• On the other hand, when the individual pixel element is controlled with binary data as the pixel control data, the binary data that is the input data is converted by the SLM controller 1018 into non-binary data that is then used as the pixel control data. Note that “non-binary” data is the data constituted by a bit string in which the weight of two or more bits are equal to each other.
  • FIGS. 11 and 12 are diagrams showing exemplary controls when such non-binary data is used as the pixel control data.
  • The example shown in FIG. 11 is the case of converting the entire 5 bits of the binary data 1101, which is the input data, into non-binary data 1103 having a LSB weight (i.e., the weight=1). As shown in FIG. 11, the period of a segment is determined by using a LSB weight (i.e., the weight=1) for the entire 5-bit data of the binary data 1101, which is then converted into non-binary data (i.e., a bit string) 1103 for each segment, and the converted non-binary data is transferred to the SLM 1002. That is, the number of times of ON states in the LSB intervals of the binary data 1101 is calculated, and a gray scale level is expressed so that the period of ON state continues for the equivalence of the bit string. The quantity of light projected when the pixel element is controlled in accordance with the non-binary data 1103 looks like the waveform 1104 indicated by a solid line. In this example, an ON/OFF control for the mirror 1055 is carried out, as shown in FIGS. 7A, 7B, 8A and 8B, using the non-binary data 1103.
  • The example shown in FIG. 12 is the case of converting the upper 3 bits of the binary data 1101, which is the input data, into non-binary data 1105 a having the weight=4, and converting the lower 2 bits into non-binary data 1105 b having the LSB weight (i.e., the weight=1). As shown in FIG. 12, the upper 3-bit data 1101 a of the binary data 1101 is converted into non-binary data (i.e., a bit string) 1105 a for each segment, for which the period of a segment is determined by using a weight=4, and the lower 2-bit data 110 ab of the binary data 1101 is converted into non-binary data (i.e., a bit string) 1105 b for each segment, for which the period of a segment is determined by using the LSB weight (i.e., the weight=1), and the converter data are transferred to the SLM 1002. The quantities of light projected when a pixel element is controlled in accordance with the non-binary data 1105 a and 1105 b look like the waveforms 1106 a and 1106 b, respectively, which are indicated by solid lines and curves, respectively. In this example, an ON/OFF control for the mirror 1055, as shown in FIGS. 7A, 7B, 8A and 8B, is carried out by using the non-binary data 1105 a, and an oscillation control for the mirror 1055, as shown in FIGS. 9A and 9B, is carried out by using the non-binary data 1105 b.
  • As described above, the display apparatus according to the present embodiment is enabled to carry out the ON/OFF control for the mirror 1055 of an individual pixel element using the binary data as the pixel control data and carry out the ON/OFF/oscillation control for the mirror 1055 of an individual pixel element using the binary data as the pixel control data.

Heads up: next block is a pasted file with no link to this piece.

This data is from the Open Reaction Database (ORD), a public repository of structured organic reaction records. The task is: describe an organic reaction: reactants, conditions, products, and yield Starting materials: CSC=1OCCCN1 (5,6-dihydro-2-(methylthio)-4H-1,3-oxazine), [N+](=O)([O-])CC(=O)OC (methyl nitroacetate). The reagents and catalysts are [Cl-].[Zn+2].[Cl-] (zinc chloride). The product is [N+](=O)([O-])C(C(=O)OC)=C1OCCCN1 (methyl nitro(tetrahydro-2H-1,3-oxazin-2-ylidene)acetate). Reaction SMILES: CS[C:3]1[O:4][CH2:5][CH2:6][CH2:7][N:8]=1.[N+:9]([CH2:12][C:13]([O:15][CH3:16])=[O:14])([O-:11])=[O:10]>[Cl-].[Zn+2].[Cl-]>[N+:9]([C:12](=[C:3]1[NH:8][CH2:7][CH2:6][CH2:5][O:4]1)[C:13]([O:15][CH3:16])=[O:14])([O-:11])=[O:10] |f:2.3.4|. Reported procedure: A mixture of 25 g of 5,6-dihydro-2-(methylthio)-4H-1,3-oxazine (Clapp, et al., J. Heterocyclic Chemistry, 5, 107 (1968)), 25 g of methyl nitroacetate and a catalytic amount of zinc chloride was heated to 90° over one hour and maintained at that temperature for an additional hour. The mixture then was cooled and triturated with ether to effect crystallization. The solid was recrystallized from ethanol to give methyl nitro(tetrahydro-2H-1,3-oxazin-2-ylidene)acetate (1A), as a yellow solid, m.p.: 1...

• Further, the display apparatus according to the present embodiment is configured to change the time width of each segment of the non-binary data, which is converted from binary data, using at least two kinds of time widths (i.e., the unit time) when an individual pixel unit is controlled by using non-binary data as the pixel control data, thereby the display apparatus is enabled to change the brightness characteristic of each pixel generated by the SLM 1002.
  • At this point, one of the examples is described with reference to FIGS. 13A and 13B. Note that, for each of FIGS. 13A and 13B, the data related to the brightness of the individual pixels (i.e., gray scale levels) for each period of inputted one frame is assumed to be 4-bit binary data for the convenience of description. Further, the present example calls “segment” as “time slot”.
  • FIG. 13A is a diagram showing an exemplary control when a pixel element is ON/OFF-controlled by using non-binary data as the pixel control data.
  • This exemplary control is the case of converting the entire 4 bits of binary data, which is the input data, into non-binary data 1108 in which the time widths of individual segments are the same.
  • In the case of the present example, the period of a segment is determined by the LSB weight (i.e., the weight=1) for the entire 4-bit data of the binary data 1107 as in the case of the exemplary control shown in FIG. 11, the data is converted into non-binary data (i.e., a bit string) 1108 for each segment and the converted data is transferred to the SLM 1002. The quantity of light projected when a pixel element is controlled in accordance with the non-binary data 1108 looks like the waveform 1109 indicated by a solid line. In this example, an ON/OFF control for the mirror 1055 as shown in FIGS. 7A, 7B, 8A and 8B is carried out using the non-binary data 1108.